It’s April 2011, summer is well and truly over and Betty*, a juvenile white shark, has just surfaced off the coast of New South Wales.
It is the first time the female ocean predator has come to the top of the ocean in several hours and the only break she has had in several days.
For almost a month this young but big fish has been making her way from the cool waters of the Bass Strait, some 800km behind her, to the warmer northern climes in search of food.
And boy is she hungry.
Luckily for Betty just a few kilometres ahead is Port Stephens where a smorgasbord of fish, rays and other sharks await her.
Betty spends the next few months dining out on this selection of marine life that frequent this stretch of coastline – one of only two known white shark nursery areas on the east coast – before she heads south.
For the next two weeks she hugs the coastline resurfacing every two to three days before arriving off the top end of the Victorian coast.
Her satellite tracking device, which was fitted at Christmas 2010, keeps transmitting her position every time she resurfaces from the ocean but then goes dead at the end of July 2011, recording 2400km in total.
It’s another five months, at Christmas again, before Betty’s tag begins transmitting once more.
Betty, still a juvenile and likely to be measuring at least 3.1m, pops up near Corner Inlet off the Victorian coast at the southern end of 90 Mile Beach – the other known white shark nursery area.
She spends at least a week in this popular feeding ground before beginning another journey.
But rather than head back down to the coastal waters of Tasmania as she did the previous year, Betty changes tack and begins a mammoth trek to the Great Barrier Reef.
And unlike the year before, Betty doesn’t stop in any one place for great periods of time.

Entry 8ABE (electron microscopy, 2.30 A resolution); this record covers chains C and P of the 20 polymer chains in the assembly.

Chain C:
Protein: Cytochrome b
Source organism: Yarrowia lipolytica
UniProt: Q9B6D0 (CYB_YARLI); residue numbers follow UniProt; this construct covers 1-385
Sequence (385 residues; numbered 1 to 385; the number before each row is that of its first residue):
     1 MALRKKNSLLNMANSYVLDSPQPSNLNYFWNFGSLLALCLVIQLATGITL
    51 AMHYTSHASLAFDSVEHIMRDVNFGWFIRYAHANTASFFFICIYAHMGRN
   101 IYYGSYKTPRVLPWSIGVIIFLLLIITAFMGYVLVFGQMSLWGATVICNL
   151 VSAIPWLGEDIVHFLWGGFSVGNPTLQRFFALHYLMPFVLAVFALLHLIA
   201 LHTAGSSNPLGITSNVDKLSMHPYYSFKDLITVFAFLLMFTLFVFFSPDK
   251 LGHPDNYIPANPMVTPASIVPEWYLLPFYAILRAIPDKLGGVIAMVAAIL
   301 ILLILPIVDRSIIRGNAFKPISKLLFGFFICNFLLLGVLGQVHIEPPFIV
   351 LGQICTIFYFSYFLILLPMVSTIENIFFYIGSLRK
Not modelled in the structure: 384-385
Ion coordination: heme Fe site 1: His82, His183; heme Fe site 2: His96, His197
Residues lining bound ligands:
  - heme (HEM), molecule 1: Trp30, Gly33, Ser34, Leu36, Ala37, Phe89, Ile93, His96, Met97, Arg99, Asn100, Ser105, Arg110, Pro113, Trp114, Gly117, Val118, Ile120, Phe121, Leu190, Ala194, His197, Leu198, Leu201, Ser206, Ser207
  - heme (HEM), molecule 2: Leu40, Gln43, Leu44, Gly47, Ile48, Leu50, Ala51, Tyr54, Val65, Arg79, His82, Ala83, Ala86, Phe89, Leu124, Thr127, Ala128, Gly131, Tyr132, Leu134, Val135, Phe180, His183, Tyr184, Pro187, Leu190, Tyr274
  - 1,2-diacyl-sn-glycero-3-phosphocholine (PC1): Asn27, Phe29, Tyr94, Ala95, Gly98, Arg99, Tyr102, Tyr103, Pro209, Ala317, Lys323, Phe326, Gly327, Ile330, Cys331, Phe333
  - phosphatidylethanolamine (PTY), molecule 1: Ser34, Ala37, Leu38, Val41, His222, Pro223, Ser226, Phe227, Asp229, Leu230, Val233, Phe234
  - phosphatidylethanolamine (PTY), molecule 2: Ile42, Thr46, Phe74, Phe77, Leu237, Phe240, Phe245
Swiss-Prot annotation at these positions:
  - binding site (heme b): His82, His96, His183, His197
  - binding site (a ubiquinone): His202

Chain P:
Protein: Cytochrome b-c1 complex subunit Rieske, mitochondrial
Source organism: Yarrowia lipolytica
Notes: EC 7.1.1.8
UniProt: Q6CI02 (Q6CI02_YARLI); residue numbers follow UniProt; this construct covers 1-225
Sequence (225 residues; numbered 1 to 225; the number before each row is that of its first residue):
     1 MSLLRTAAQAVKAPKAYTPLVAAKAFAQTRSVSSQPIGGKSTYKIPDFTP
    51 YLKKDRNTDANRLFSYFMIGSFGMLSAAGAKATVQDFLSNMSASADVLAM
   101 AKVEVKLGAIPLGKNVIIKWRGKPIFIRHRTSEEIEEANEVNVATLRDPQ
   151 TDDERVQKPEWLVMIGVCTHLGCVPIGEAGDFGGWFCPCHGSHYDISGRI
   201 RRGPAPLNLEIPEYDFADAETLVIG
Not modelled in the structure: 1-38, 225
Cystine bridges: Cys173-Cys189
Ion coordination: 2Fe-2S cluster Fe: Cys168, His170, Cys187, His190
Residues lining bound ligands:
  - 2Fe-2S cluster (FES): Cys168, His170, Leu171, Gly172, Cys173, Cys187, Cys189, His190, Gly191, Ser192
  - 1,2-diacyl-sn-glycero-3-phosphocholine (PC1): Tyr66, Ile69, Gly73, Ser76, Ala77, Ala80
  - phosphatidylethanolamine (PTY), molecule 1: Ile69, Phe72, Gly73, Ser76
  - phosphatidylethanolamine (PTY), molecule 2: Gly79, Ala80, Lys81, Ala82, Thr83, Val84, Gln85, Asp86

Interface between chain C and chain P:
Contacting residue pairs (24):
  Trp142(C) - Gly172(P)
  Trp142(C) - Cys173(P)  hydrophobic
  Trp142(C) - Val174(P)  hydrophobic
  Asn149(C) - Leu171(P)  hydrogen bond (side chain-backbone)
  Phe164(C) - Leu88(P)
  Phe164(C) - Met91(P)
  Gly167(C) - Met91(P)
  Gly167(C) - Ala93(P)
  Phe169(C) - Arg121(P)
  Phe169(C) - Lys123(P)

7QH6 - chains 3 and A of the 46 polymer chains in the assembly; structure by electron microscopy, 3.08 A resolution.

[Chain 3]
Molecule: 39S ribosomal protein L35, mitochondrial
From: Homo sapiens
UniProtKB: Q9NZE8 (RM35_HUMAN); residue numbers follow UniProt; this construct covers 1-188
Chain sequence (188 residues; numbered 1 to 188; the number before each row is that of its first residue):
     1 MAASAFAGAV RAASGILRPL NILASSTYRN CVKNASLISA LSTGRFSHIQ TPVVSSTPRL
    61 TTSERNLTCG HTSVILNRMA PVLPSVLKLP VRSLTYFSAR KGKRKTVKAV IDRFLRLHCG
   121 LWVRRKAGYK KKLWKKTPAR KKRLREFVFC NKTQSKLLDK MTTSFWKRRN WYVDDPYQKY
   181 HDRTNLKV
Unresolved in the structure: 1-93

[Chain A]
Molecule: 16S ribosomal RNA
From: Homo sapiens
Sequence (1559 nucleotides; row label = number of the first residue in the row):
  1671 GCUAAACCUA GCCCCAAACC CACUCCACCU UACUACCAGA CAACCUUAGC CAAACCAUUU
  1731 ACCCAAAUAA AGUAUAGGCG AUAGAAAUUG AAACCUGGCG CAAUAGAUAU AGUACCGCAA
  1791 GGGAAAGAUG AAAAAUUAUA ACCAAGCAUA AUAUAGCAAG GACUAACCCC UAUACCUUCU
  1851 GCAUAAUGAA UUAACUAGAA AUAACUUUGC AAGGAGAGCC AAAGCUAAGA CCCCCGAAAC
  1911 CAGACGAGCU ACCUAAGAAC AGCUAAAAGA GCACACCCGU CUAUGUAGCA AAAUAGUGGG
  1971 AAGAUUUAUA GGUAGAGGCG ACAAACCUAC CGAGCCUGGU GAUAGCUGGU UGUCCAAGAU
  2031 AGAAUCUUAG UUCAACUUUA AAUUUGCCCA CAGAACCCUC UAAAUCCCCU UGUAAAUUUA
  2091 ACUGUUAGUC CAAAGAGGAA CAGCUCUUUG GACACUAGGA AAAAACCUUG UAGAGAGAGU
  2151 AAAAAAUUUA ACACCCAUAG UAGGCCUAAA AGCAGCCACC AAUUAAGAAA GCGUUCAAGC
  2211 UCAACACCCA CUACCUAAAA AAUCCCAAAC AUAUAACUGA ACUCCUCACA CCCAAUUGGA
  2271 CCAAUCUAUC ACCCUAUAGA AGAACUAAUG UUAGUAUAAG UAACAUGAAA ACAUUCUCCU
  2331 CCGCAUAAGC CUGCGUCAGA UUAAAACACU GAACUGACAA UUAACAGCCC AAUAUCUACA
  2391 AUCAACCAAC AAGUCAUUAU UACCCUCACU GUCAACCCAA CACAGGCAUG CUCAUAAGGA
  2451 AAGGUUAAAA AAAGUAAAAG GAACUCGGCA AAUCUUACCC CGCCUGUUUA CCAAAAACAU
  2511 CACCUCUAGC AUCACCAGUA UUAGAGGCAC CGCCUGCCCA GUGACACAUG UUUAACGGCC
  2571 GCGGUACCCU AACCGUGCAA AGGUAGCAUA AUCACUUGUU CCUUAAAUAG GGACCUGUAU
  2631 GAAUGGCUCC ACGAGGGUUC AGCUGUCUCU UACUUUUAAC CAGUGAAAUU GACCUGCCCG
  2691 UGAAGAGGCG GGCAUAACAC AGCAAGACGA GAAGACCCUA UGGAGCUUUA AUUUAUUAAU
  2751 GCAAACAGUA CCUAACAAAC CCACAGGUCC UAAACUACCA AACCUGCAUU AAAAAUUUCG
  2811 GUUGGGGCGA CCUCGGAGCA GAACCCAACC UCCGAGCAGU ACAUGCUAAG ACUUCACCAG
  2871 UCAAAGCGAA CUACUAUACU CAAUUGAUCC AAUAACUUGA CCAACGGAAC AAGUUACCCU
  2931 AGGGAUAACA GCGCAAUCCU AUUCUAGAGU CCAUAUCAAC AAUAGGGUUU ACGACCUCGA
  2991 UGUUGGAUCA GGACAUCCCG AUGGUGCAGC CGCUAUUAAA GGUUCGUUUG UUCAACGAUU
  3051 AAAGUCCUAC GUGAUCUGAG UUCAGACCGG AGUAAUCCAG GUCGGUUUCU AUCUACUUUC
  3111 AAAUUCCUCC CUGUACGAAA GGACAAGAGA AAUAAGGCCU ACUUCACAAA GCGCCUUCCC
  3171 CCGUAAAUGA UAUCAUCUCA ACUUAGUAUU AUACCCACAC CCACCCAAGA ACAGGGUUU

She basically swims continuously over the course of this journey along the coastlines of Victoria, NSW and Queensland, resurfacing multiple times along NSW but then submerging for days at a time until she reaches – what can only be assumed – was her intended destination, an area south of Swains Reef.
This pristine body of water 250km off the Queensland coast is rich with manta rays and sea snakes, as well as recreational fishing-sized tuna, coral trout and giant trevally, making it very popular with sharks.
By the time she makes her way back to the Victorian coastline she would have travelled a staggering 4500km in six months.
Details of this intriguing two-year journey, covering almost 7000km, were collected by a satellite tracking tag as part of our shark tagging program.
Information collected over the course of the almost two-decade long project has led scientists to believe that Betty will make this trek numerous times in her long life. But whether it will be the exact same journey, how long she will stay or why is still a mystery.
Australian scientists know white sharks follow food.
They know they can spend days, weeks, sometimes months in one area.
But predicting exactly when or how long they will stay – or what danger they pose to humans – is still unknown.
As arguably Australia’s top shark expert, Barry Bruce knows more than most about these feared but fascinating creatures.